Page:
One hundred and three years ago, at 11 a.m. on Nov. 11, 1918, in a forest in France, Germany surrendered to the Allied nations to end the most horrific international war at that point in human history, World War I. They called it the “Great War” and the “War to End All Wars.” Unfortunately, it wasn’t. In 1939, World War II was upon us, and many others followed.
In the British Commonwealth, today is called “Remembrance Day.” In the United States, what was formerly known as “Armistice Day” became “Veterans Day” to include all those who have served in defense of liberty. But no matter where we are, we honor our veterans’ bravery, sense of duty and willingness to pay the ultimate price for our freedoms.
From America’s struggle for independence to today’s global war against terrorism, countless men and women have answered the call to put their lives on the line for our nation. They have performed a tremendous service that we can never repay. And untold numbers of them have made the ultimate sacrifice, giving their lives for the cause of freedom.
The great military hero General Douglas MacArthur once said, “There is no security on this earth; there is only opportunity. Empty your days of the search for security and fill them with a passion for service.”
I think one of the most important things you can do is visit a military cemetery. It’s a powerful experience to walk there and remember those who have served our country throughout the years.
If you travel to Washington, D.C., to see the incredible sights of our nation’s capital, I would encourage you to pause for reflection at Arlington National Cemetery. Approximately 400,000 people are buried there, their graves marked with white headstones.
In my experience, the most moving part of a visit to Arlington National Cemetery is watching the changing of the guard outside of the Tomb of the Unknown Soldier, which happens “every hour on the hour from October 1 through March 31, and every half hour from April 1 through September 30,” according to the cemetery’s official website.
The tomb was built in 1921 to honor those unidentified soldiers who died in World War I. The tomb is inscribed with these words: “Here rests in honored glory an American soldier known but to God.”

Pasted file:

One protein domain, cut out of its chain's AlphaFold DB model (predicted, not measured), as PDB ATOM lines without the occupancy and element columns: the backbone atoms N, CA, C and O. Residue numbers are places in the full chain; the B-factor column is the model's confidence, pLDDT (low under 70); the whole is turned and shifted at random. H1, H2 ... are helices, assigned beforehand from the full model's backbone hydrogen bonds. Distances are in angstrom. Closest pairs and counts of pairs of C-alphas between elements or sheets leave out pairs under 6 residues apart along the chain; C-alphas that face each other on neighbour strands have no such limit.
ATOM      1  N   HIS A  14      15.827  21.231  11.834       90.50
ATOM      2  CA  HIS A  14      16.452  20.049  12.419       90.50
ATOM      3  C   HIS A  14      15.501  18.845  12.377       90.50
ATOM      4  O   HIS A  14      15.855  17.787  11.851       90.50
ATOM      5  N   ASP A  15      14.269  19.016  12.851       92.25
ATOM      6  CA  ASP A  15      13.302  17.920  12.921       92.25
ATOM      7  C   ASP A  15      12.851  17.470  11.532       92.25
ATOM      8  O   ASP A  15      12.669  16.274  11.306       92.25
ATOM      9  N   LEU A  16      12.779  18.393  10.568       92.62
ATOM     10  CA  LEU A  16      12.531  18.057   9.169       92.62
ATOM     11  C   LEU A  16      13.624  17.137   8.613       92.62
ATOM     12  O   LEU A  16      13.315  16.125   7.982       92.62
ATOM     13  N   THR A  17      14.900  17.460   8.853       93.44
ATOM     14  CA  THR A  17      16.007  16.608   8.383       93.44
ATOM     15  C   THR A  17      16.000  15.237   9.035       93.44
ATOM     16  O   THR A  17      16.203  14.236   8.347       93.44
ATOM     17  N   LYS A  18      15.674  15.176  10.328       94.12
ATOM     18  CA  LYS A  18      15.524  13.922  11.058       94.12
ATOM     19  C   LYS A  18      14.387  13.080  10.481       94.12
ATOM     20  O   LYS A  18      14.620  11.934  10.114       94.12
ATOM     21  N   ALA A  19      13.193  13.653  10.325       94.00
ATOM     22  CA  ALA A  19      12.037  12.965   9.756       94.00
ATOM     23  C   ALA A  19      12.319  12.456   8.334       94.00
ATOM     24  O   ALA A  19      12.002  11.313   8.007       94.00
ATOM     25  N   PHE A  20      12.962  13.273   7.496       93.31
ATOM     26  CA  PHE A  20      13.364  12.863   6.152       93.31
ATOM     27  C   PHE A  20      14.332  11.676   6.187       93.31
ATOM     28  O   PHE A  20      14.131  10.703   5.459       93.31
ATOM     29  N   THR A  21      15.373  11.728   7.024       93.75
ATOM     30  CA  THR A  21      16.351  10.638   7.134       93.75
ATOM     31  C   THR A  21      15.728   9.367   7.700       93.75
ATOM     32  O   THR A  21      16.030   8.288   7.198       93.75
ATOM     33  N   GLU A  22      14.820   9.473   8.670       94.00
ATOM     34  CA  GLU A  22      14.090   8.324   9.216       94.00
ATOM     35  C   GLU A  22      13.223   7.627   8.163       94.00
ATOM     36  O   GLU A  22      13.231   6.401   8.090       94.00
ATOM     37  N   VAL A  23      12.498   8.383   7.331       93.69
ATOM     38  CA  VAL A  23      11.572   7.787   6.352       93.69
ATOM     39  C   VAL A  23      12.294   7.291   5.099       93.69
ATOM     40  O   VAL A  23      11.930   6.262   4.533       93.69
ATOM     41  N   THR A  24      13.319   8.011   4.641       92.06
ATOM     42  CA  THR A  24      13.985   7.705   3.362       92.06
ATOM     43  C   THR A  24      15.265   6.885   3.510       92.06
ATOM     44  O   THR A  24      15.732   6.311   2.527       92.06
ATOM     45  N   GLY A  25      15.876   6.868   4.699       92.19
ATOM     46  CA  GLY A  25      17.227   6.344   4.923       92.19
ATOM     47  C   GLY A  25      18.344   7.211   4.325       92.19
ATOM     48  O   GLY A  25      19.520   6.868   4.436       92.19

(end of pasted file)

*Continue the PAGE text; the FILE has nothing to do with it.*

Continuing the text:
I remember speaking to the parents of a friend of mine who died in the Vietnam War and was subsequently buried at Arlington National Cemetery. His mother said, “When we stood there, we saw many tourists and others who were watching and participating there, and it occurred to me that as people looked at my son’s grave that to the world he was just another one, but to me he was the only one.”
I’ve never forgotten that.
On this Veterans Day, we recognize and remember the mothers, fathers, brothers, sisters, wives, husbands, sons, daughters and friends who have bravely served in our military, along with those who have lost loved ones in service to our country. If you love someone who served our country, then you, too, have made a sacrifice that many cannot even imagine.
Jesus said, “Greater love has no one than this, that someone lay down his life for his friends” (John 15:13). It is appropriate for God’s people to honor the brave men and women who have risked everything in serving their country.
As believers, we pray for the kind of peace mentioned in Isaiah 2:4: “He shall judge between the nations, and shall decide disputes for many peoples; and they shall beat their swords into plowshares, and their spears into pruning hooks: nation shall not lift up sword against nation, neither shall they learn war anymore.”
Yet we know that kind of peace will not come until our Savior returns to conquer sin, death and evil once and for all. For as Jesus warned his disciples in Matthew 24:6: “And you will hear of wars and rumors of wars. See that you are not alarmed, for this must take place, but the end is not yet.”
Until Christ’s return, let us honor those who daily defend and protect us and provide the precious gift of freedom to those living in other nations.
Let’s praise God for them and pray for them. Let’s thank veterans today — and every day. May their faithfulness inspire us to live selflessly for others.
And together, we await the day when God’s peace reigns.
The views expressed in this opinion article are those of their author and are not necessarily either shared or endorsed by the owners of this website. If you are interested in contributing an Op-Ed to The Western Journal, you can learn about our submission guidelines and process here.
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